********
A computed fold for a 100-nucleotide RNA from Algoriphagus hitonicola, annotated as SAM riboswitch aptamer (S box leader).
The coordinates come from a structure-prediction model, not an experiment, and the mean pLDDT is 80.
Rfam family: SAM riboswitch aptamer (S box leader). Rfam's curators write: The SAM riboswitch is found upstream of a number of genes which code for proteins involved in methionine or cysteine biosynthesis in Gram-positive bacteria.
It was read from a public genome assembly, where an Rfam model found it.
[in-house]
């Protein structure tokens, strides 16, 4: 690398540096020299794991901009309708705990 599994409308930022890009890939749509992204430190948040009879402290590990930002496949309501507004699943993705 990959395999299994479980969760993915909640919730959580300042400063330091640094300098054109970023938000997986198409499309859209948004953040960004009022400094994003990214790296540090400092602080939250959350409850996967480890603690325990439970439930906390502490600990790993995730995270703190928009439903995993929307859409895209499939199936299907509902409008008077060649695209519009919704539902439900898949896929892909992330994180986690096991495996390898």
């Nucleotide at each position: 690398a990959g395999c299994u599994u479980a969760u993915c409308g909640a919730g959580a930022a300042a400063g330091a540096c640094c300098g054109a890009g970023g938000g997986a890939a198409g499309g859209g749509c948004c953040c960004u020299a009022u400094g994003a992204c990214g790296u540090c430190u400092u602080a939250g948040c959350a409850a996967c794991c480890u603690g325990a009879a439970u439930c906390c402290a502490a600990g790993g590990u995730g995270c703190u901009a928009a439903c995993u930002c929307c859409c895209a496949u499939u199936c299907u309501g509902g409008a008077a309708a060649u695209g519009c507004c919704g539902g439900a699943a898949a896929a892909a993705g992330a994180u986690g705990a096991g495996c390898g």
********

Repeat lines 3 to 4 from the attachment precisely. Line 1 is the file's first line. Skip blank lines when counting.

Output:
Rfam family: SAM riboswitch aptamer (S box leader). Rfam's curators write: The SAM riboswitch is found upstream of a number of genes which code for proteins involved in methionine or cysteine biosynthesis in Gram-positive bacteria.
It was read from a public genome assembly, where an Rfam model found it.